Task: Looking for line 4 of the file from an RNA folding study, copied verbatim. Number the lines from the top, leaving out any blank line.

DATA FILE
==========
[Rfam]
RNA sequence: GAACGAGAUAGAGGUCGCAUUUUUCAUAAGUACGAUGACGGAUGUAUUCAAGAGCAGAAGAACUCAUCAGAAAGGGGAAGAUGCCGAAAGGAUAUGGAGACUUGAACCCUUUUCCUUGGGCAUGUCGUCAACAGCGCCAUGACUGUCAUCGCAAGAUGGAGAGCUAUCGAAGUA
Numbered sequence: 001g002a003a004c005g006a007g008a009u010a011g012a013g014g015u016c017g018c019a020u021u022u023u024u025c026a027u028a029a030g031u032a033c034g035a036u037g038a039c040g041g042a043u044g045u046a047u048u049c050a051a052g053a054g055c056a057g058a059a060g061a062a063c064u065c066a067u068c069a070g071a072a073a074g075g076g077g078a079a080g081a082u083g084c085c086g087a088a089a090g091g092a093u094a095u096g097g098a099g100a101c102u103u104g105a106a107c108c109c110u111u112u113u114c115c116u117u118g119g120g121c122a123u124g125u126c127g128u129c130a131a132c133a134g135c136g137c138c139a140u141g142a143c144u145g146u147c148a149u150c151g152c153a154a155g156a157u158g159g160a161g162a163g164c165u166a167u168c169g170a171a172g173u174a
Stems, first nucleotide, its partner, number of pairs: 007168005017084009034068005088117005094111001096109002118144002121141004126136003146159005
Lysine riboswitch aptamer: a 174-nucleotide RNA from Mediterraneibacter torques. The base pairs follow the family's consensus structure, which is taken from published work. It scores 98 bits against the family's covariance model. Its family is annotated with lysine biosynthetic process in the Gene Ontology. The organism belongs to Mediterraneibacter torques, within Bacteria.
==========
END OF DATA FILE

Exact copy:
Stems, first nucleotide, its partner, number of pairs: 007168005017084009034068005088117005094111001096109002118144002121141004126136003146159005